But a less expected form of wartime racism gives reason for equal pause today. It focused not on those from the other side of the Mediterranean but instead on those from the other side of the Rhine. After 1914, anti-German sentiment in France, present since the Franco-Prussian War, became rife. Yet the epidemic of Germanophobia was spread not just by the government, but also by leading intellectuals, who eagerly supplied pseudoscientific arguments for the good cause. From the moment war was declared, Sigmund Freud wrote, scientists prostituted their reputation for passionless objectivity: “Anthropologists feel driven to declare [the enemy] inferior and degenerate, psychiatrists issue a diagnosis of his disease of mind or spirit.”

While this was also true for German thinkers, who were especially revolting in their remarks about France’s “colored auxiliaries,” their French peers proved particularly subtle in the suborning of science for racist ends. Indeed, the use of the very term “race” becomes commonplace during the war. The Germans, one French intellectual declared, were a “dreadful, dreadful race.” That they are an inferior race, he continued, could not be doubted because they “have a peculiar, powerful odor which we cannot escape from, living as we are on the front lines.” Not surprisingly, it turns out the German race even had “special lice: the famous big lice of the Iron Cross.”

The particular odor of Germans was also invoked as the reason why the population of Alsace-Lorraine always resisted “Germanic assimilation.” The psychologist Edgar Bérillon claimed in 1917 that it had to do with “racial odor.” The German race, he announced, “always produced very unpleasant sensations on the olfactory function of our compatriots in Alsace-Lorraine.” Fellow intellectuals linked the German helmets topped by spikes and felt caps adorned with skulls with practices among “the half-savage tribes of central Africa and Congo.”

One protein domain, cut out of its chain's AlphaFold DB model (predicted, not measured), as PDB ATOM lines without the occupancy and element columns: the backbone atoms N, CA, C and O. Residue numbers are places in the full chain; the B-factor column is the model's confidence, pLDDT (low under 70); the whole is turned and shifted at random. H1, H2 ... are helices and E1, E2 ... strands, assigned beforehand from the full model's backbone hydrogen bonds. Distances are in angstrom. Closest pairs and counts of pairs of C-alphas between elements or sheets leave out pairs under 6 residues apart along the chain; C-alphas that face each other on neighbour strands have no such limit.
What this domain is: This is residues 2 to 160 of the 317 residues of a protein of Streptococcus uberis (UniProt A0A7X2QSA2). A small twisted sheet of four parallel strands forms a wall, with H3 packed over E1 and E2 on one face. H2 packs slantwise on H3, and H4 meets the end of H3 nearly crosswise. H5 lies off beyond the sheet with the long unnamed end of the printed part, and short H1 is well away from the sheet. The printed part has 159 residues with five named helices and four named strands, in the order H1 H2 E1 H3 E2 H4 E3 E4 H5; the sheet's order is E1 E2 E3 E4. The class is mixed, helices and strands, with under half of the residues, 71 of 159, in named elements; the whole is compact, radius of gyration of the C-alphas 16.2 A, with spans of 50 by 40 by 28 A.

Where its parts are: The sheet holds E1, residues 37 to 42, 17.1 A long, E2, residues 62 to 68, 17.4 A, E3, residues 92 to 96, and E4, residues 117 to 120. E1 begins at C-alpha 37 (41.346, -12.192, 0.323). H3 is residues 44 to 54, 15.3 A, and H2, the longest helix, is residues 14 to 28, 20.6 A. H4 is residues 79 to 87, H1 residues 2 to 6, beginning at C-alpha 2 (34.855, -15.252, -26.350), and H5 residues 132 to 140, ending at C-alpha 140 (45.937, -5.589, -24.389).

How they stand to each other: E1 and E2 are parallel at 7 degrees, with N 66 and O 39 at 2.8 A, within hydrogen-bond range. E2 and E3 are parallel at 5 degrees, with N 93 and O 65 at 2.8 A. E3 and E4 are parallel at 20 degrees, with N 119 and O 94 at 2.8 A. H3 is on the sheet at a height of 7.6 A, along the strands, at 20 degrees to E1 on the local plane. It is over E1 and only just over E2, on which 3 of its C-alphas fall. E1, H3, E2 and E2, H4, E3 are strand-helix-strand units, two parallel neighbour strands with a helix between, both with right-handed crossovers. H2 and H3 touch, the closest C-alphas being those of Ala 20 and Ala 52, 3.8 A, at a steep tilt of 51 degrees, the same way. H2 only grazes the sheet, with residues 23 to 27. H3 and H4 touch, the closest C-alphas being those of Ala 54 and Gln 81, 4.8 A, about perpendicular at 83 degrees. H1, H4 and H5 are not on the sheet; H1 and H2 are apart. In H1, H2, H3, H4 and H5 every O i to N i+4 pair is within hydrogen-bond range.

Like their odor, headgear, and even lice, German barbarism was, quite simply, deemed a matter of race. The world-renowned philosopher Henri Bergson, who led the Academy of Moral and Political Sciences, announced matter-of-factly that he and his colleagues were fulfilling their scientific duty in their diagnosis of Germany’s inevitable “regression to a state of savagery.” Gustave Le Bon, the author of the enormously influential (and often invidious) The Crowd: A Study of the Popular Mind, seconded Bergson’s assertion: “While social constraints often disguise the ancestral barbarism of certain peoples, it reappears as soon as those constraints loosen.”